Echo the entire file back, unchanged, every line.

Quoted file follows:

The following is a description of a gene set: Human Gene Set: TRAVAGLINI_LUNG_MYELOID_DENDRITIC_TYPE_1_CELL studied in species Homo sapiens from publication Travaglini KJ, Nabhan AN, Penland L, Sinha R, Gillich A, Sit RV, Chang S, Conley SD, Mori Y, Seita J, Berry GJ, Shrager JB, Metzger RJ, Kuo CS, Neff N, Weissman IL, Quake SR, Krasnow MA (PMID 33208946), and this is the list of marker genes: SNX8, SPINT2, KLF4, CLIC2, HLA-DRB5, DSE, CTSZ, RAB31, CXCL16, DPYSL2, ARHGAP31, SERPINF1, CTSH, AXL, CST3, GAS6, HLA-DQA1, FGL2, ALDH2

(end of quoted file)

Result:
The following is a description of a gene set: Human Gene Set: TRAVAGLINI_LUNG_MYELOID_DENDRITIC_TYPE_1_CELL studied in species Homo sapiens from publication Travaglini KJ, Nabhan AN, Penland L, Sinha R, Gillich A, Sit RV, Chang S, Conley SD, Mori Y, Seita J, Berry GJ, Shrager JB, Metzger RJ, Kuo CS, Neff N, Weissman IL, Quake SR, Krasnow MA (PMID 33208946), and this is the list of marker genes: SNX8, SPINT2, KLF4, CLIC2, HLA-DRB5, DSE, CTSZ, RAB31, CXCL16, DPYSL2, ARHGAP31, SERPINF1, CTSH, AXL, CST3, GAS6, HLA-DQA1, FGL2, ALDH2